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Climbing rose may need to be retied to support trellis

Tracey FitzgibbonALBUQUERQUE, N.M. — Q. We planted a climbing rose earlier this season and it’s grown really well. We even had to tie it to the trellis we put in behind it to support a couple of the arms. Our question is what do we need to do for it now through this coming winter? – S.E., Albuquerque

A. Well, I don’t know a lot about climbing roses, so I suggest you contact the Albuquerque Garden Center and ask for contact info for the Albuquerque Rose Society.

I’m confident that they’d be able to offer lots of info as to the care of your new climber.

I’m most concerned with what you used to “tie it to the trellis.” If you used string, skinny twine or even twist-ties I suggest STRONGLY that you get out there and check that the tie isn’t cutting into or holding the “arm” (actually it’s called a cane) too terribly tight.

I’ve seen lots of plants suffer from being supported too tightly to the support system they’re attached to. I suggest a kinder, gentler tie. The legs of a used pair of pantyhose cut into lengthwise strips make great and surprisingly long-lasting ties for projects like this.

If you do determine you need to retie the canes, don’t tie them off in the same location. Give that spot on the cane a break and tie either above or below your original ties. Don’t tie the canes too snugly to the trellis. A little bit of wiggle room is a good thing.

Allowing the canes to move a bit helps keep those canes a bit sturdier. Think of it like exercise. That’s why you don’t want to use anything skinny or sharp when you offer support, it can literally cut into the wood and cause immense amounts of damage.

I do believe you’ll want to water during the dormant season – perhaps twice a month – and be sure to get out and water if it’s going to get really cold and stay dry. The roots will be better protected if they are dampened.

I don’t think you prune a climber now, but that’s why I want you to pick the brain of someone who really knows their roses.

Q. I purchased a new (to me) home this year and now that I’ve settled in I want to plant a tree. Sort of a commemoration of the event. I heard the tail end of an ad that suggested now is a good time to plant a tree. Since it fits so well into my desires I need to know if it is really a good time to plant. – E.H., West Side.

A. You betcha that now is probably the absolutely best time to plant a tree here in this clime!

The only trouble you might have is finding the tree you have your heart set on because the choices might not be the greatest. But if you do find the tree – go for it!

Just remember the rules of planting and you’ll be rewarded with a healthy, ahead of the curve tree going into next growing season.

First, make sure you’ve chosen a spot that the tree – at maturity – will fit in. There is nothing much harder on a tree than being expected to grow in too small a space. Remember to look up when choosing the tree spot. Planting too close to eaves of the house or power lines is not a good thing.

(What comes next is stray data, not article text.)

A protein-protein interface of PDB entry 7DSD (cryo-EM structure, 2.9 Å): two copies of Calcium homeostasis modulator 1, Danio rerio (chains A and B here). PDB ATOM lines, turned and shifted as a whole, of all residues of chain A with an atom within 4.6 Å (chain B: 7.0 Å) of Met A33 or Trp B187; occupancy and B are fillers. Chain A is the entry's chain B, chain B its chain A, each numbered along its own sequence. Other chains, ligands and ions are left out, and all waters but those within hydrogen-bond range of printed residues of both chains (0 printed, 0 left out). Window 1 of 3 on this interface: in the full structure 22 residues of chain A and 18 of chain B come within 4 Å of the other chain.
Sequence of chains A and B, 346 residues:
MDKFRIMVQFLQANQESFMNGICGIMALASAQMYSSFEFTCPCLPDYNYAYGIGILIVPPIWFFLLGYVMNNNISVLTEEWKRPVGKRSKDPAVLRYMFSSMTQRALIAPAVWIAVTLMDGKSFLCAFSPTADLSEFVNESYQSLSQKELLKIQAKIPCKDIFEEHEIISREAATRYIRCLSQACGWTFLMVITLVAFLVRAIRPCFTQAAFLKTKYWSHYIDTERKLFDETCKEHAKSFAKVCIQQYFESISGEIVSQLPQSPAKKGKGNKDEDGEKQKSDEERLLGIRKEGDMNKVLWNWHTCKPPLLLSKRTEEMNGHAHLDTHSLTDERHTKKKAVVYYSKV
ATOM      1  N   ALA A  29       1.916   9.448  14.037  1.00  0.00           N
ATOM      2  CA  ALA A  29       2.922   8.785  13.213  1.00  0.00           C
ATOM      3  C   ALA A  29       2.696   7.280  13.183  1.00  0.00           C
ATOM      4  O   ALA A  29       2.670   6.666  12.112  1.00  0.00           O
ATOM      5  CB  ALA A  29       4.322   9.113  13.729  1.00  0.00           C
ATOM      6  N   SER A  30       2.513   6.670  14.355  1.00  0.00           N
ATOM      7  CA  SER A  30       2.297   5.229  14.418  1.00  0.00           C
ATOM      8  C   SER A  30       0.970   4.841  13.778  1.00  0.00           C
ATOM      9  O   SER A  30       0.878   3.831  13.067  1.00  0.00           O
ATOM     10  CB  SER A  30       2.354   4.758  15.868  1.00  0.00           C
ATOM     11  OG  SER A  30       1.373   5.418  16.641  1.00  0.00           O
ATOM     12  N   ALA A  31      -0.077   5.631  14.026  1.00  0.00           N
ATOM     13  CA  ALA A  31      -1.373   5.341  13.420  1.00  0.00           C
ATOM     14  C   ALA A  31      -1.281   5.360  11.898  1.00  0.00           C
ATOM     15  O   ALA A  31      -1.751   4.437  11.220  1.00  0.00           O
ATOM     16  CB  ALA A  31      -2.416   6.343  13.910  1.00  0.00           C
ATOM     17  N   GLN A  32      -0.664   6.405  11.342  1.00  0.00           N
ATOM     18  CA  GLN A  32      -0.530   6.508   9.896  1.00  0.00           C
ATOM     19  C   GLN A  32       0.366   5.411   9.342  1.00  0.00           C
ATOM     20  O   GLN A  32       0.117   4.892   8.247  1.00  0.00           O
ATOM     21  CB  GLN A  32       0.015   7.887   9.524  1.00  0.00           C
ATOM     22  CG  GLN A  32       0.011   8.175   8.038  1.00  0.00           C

When getting ready to plant, dig the hole at least twice as wide as the container the tree comes in, and just a little bit deeper than the container. I suggest you lay a tarp down next to the area so you can keep the excavated soil collected.

Go ahead and mix in some compost and maybe a wee bit of manure to help improve the soil. Next, unpot the tree and inspect the root ball for any curling or circling roots. Gently uncurl them. As you set the tree in the hole, splay them out like fingers off a hand.

Begin to shovel the amended soil back in the hole, tamping it down gently yet firmly as you refill the hole. Once you’ve gotten the hole filled, use any leftover soil to create a moat wall surrounding the tree.

Keep in mind, you don’t want to plant the tree deeper than it was in the container, so if you need to make adjustments, do that as you go.

Once you’ve gotten the tree planted and the moat created, spray the area with water to settle the soil, sort of cementing it in place. Then offer the tree a good, slow soaking of water to fill the moat. Once that initial soaking water has been absorbed, come back and offer a dose of liquid root stimulator, diluted to manufacturer’s recipe.

Voila! You have your commemoration tree!

Water the tree daily for the next ten days and then gradually wean the watering back to once every ten days throughout the dormant period.

Be sure to water your new tree if the temperatures go really cold. It’s that dampness in the soil that’s going to insulate the roots while the tree is settling in this winter. If you don’t water throughout winter, all will be for naught.

So go for it and congratulations on your achievement!

Happy Diggin’ In!

Tracey Fitzgibbon is a certified nurseryman. Send garden-related questions to Digging In, Albuquerque Journal, 7777 Jefferson NE, Albuquerque, NM 87109, or to features@abqjournal.com.

 

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